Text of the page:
The Wrong Way:

© Paul Conrad/Pablo Conrad Photography - Stephanie, right, watches Arjhan David Brown, left, and Sifu Cory Walken show an incorrect way to block a knife attack as they teach proper knife fighting techniques at Gasworks Park in Seattle, Wash.

© Paul Conrad/Pablo Conrad Photography – Stephanie, right, watches Arjhan David Brown, left, and Sifu Cory Walken show an incorrect way to block a knife attack as they teach proper knife fighting techniques at Gasworks Park in Seattle, Wash.

As the light was simple, mid-afternoon Sun with little clouds,  I used the “Sunny 16 Rule” for my exposure. Basically, at f/5.6, my shutter was 1/2000th of a second. At f/16, 1250th. Read more here: Sunny 16: An Old Rule for a new Age

Some Layering:

© Paul Conrad/Pablo Conrad Photography - Students with Seattle Close Range Tactics work on their knife fighting techniques during a seminar at Gasworks Park in Seattle, Wash.

© Paul Conrad/Pablo Conrad Photography – Students with Seattle Close Range Tactics work on their knife fighting techniques during a seminar at Gasworks Park in Seattle, Wash.

As I wanted to make sure I had details in the shadows, I used my Nikon SB-910 flash in High-Synch mode or Auto FP. This allowed me to use the faster shutter speeds so I can control my depth of field easier. It’s just a simple setting on the camera.

Scene Setter:

© Paul Conrad/Pablo Conrad Photography - The knife fighting seminar at Gasworks Park on the north side of Lake Union in Seattle, Wash.

© Paul Conrad/Pablo Conrad Photography – The knife fighting seminar at Gasworks Park on the north side of Lake Union in Seattle, Wash.

For my Nikon D300s, it’s in the Custom Setting Menu under Flash/Bracketing. Then go to Flash Synch Speed and choose either the 1/250 Auto FP or the 1/320 Auto FP setting. This allows you to shoot using the higher shutter speeds.

What the flash does at the higher shutter speeds is pulse in a rapid series to expose the entire sensor/film as the curtain passes over the sensor/film. This allows an even flash exposure over the entire area.

Demonstrating:

© Paul Conrad/Pablo Conrad Photography - Sifu Cory Walken, left, with Seattle Close Range Tactics demonstrates proper defensive techniques at Gasworks Park in Seattle, Wash.

© Paul Conrad/Pablo Conrad Photography – Sifu Cory Walken, left, with Seattle Close Range Tactics demonstrates proper defensive techniques at Gasworks Park in Seattle, Wash.

***TIP:  Dial down the strength of your strobe to -2 or -3 stops. You’re just adding a touch of fill, not trying to overpower the Sun. There is a different technique for that.

The beautiful light also made my white balance issues go away.  I just set my camera on Sunny and left it there. Made it simple for me as all I had to do was concentrate on compositions and moments.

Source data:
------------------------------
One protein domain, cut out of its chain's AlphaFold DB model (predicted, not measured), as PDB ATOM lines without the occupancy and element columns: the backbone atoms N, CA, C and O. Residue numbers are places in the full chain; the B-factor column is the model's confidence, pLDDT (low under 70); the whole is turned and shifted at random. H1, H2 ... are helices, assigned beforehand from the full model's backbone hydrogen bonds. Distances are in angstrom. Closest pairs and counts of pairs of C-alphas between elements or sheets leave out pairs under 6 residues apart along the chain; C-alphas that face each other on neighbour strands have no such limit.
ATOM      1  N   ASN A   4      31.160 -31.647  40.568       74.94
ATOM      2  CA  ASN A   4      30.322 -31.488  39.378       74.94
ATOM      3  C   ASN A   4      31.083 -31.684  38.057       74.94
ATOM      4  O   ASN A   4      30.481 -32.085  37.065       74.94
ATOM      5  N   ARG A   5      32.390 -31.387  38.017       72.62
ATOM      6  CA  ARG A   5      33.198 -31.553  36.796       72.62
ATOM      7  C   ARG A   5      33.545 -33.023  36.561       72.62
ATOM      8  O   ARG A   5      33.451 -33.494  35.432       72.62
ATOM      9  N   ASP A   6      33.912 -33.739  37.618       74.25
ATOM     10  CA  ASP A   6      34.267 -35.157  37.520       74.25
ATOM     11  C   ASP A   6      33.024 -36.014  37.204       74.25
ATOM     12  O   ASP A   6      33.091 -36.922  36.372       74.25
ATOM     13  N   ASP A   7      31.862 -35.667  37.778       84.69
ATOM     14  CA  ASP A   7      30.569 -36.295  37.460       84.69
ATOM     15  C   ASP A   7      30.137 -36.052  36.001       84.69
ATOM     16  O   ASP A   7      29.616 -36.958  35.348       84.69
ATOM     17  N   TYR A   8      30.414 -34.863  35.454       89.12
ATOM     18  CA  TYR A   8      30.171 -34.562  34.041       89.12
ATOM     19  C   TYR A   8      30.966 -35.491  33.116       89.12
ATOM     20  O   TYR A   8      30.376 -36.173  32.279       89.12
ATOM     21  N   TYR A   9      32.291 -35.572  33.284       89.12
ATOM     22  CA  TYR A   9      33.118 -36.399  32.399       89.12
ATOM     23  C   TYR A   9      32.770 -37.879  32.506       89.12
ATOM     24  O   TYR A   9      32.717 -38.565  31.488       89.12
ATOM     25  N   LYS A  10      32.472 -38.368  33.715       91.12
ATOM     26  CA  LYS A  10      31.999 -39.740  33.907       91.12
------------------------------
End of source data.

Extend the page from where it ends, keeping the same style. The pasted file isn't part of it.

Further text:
Up Close With Death:

© Paul Conrad/Pablo Conrad Photography - Sifu Cory Walken, right, with Seattle Close Range Tactics demonstrates proper defensive techniques at Gasworks Park in Seattle, Wash.

© Paul Conrad/Pablo Conrad Photography – Sifu Cory Walken, right, with Seattle Close Range Tactics demonstrates proper defensive techniques at Gasworks Park in Seattle, Wash.

As I stated in the post “Photographing a Gun Defense and Knife Fighting Seminar – Part 1,”  the lighting was atrocious. So getting a good white balance proved extremely difficult. Working outside alleviated that so I was able to concentrate on composition and moment.

Another great thing about shooting at the park for this seminar was the wide-open space. I did not have to worry about walls, mirrors, or the cramped conditions. It was magical. I could also effectively use my 80-200 zoom lens for better lensing coverage.

My Favorite Shot:

© Paul Conrad/Pablo Conrad Photography - Arjhan David Brown , left, and Kru Yai Katherine Holmes demonstrate one knife fighting technique at Gasworks Park in Seattle, Wash.

© Paul Conrad/Pablo Conrad Photography – Arjhan David Brown , left, and Kru Yai Katherine Holmes demonstrate a knife fighting technique at Gasworks Park in Seattle, Wash.

As it grew late in the afternoon, the shadows cast by the participants grew longer as well. I used this as a compositional device to add an extra element. In the photo below, the shadows give a sense of a larger crowd as the two instructors demonstrated techniques.

Leading Lines:

© Paul Conrad/Pablo Conrad Photography - Arjhan David Brown , left, and Kru Yai Katherine Holmes demonstrate one knife fighting technique at Gasworks Park in Seattle, Wash.

© Paul Conrad/Pablo Conrad Photography – Arjhan David Brown , left, and Kru Yai Katherine Holmes demonstrate a knife fighting technique at Gasworks Park in Seattle, Wash.

What are some of the challenges you perceive while photographing in the early afternoon sun? Have you used the flash in FP mode? What were some of the unexpected results?

Do you or anyone you know in the Seattle/Bellingham area need seminars photographed for their business? If so, have them contact me at paulconradphotography@gmail.com, or use the contact form here: Contact Paul Conrad

Thank you for stopping by to read and view my work. Feel free to comment, critique, or just ask questions.

Also, feel free to share and reblog, link to, and add your site in the comment section.

Paul “pablo” Conrad

Follow me on these various Social Networks:

  1. Follow Me on Google+
  2. “Like” my Page on Facebook
  3. Follow me on Twitter
  4. Follow me on Pinterest

3 Winning Entries in the Essence of Bellingham Photo Contest